@mgraffin Twitter Workshop
Via @FrisoDoornhof

 

Social Media Panel Contribution

UzWLKYJ8tsavmv9DZg1gHDl72eJkfbmt4t8yenImKBVaiQDB_Rd1H6kmuBWtceBJ

One of the unexpected surprises of the iEARN Conference was the invitation to contribute to the Social Media Panel Keynote, created by Khitham Al-Utaibi (@khitamah) and Rebecca Hodges (@ProfHodges).

Presenting alongside 3 academics, and one of the most globally aware high school students I’ve ever met (@AndrewNasser), was quite an experience. We had around 450 people in the audience, and I received some very positive feedback on my contribution. I suspect I went over my time allocation slightly, but I think this tweet sums it up nicely:

 

Building the Global Classroom: A Substitute Teacher’s Twitter Journey from Michael

iEARN Travelling Scrapbook Project Launch

This turned out to be one of the more productive sessions of the conference, where I took the opportunity to share the story of the #globalclassroom travelling scrapbook project, and discuss plans for an iEARN version.

I took away some hastily scribbled notes / suggestions, and a list of potential partners. I’m hoping to get this project running by September 2013, and will have to try and sort out the planning / organisation approach over the next week or so.

Circumnavigating the Globe with the Travelling Scrapbooks

A little over a year ago, I woke up in the middle of the night with an idea … What if we could create a physical artefact of global collaboration? What if we could create something to demonstrate the power of global connections with our schools, communities, and the world?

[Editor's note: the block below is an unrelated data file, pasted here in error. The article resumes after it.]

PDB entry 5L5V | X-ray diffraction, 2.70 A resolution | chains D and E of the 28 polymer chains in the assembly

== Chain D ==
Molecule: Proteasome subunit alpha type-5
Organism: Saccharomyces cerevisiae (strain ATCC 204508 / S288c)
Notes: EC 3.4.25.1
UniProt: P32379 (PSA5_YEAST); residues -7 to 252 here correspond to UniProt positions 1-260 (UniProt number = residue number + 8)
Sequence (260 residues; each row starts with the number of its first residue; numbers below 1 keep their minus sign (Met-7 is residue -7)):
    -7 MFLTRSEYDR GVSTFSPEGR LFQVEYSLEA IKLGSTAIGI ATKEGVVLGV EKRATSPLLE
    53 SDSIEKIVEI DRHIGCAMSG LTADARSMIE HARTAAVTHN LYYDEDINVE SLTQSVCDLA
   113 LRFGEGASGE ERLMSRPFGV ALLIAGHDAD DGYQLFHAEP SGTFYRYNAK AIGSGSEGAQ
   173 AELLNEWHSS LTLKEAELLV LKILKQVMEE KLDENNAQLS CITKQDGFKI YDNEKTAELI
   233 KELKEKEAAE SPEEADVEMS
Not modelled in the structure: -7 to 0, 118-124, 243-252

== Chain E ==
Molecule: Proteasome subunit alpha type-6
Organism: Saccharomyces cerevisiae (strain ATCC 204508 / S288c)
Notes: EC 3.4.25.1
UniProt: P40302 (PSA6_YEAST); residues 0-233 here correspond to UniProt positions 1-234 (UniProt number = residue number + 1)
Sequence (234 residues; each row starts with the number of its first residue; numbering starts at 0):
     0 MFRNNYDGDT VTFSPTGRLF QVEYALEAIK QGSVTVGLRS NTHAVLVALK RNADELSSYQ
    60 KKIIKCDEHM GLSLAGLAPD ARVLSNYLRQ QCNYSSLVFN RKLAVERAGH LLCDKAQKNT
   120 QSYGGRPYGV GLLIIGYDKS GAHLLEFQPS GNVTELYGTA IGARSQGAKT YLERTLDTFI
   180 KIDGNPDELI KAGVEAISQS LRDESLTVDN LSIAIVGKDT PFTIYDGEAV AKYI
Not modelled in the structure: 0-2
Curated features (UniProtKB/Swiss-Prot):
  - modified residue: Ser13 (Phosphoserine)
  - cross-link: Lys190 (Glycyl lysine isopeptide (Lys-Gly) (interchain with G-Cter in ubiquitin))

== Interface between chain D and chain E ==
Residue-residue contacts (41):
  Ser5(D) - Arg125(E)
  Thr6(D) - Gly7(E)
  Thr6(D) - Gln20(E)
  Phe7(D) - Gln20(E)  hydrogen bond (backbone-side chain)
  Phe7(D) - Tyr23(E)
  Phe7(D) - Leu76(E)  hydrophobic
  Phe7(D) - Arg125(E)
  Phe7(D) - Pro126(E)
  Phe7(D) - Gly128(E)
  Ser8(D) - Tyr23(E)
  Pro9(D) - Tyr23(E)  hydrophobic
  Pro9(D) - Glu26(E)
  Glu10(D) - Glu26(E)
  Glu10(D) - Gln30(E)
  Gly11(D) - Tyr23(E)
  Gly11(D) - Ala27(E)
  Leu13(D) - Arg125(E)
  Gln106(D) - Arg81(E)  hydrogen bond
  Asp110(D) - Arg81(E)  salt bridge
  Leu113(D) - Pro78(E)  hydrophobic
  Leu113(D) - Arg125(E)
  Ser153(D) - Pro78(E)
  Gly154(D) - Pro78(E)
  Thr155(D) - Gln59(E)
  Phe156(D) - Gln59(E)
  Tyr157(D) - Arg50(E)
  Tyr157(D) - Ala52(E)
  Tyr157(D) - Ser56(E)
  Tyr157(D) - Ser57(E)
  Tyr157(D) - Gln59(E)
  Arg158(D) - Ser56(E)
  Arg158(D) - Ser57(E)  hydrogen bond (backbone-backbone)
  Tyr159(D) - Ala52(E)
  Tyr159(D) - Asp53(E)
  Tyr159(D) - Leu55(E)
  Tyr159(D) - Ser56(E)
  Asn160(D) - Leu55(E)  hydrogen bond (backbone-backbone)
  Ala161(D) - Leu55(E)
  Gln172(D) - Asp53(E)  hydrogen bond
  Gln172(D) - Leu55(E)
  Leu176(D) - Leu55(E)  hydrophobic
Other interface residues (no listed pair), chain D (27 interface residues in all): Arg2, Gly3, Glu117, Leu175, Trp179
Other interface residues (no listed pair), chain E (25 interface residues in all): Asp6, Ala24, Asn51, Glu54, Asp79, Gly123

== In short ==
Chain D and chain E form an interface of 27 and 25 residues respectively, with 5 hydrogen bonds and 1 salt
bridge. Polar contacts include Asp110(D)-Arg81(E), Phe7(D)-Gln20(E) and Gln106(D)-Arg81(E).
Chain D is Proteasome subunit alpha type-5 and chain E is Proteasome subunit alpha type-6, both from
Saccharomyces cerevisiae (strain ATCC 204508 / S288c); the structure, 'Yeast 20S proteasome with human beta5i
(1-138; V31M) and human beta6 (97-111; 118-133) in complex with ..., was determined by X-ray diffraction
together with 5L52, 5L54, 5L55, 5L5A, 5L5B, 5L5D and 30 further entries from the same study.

Photo 17-05-13 2 42 45 PM

And thus, the travelling scrapbook project was born. 

Since March 2012, I’ve coordinated the extraordinary journeys of three #globalclassroom scrapbooks around the world.

As of May 2013, the scrapbooks have been hosted by 16 teachers, in 10 countries; and travelled in excess of 122 400 km (76 055 miles) – which is equivalent to circumnavigating the globe THREE times!

Our participant students and teachers around the world have embraced the opportunity to share a little of their lives, cultures, schools, and countries with the wider global community; and their contributions to our travelling scrapbooks are a true testament to the power of global collaboration.

Photo 17-05-13 2 43 45 PM

One journey is coming to an end

Scrapbook #2 came home last week.

It bears the stains and wear and tear that you’d expect from a document which has travelled well over 47 563 km (29 554 miles) over the past year. It’s been to Brasil, Guatemala, … was lost in Honduras, … Texas, and New York City (USA). It’s been shared with children around the world, and its journey is coming to an end.

It’s hard to describe what its like to hold this document in your hands … It’s the embodiment of a dream … made reality through the efforts of teachers and students who’ve I’ve yet to meet face to face. The stories, the photos, the sketches … make this a unique, and very special physical artefact of global collaboration.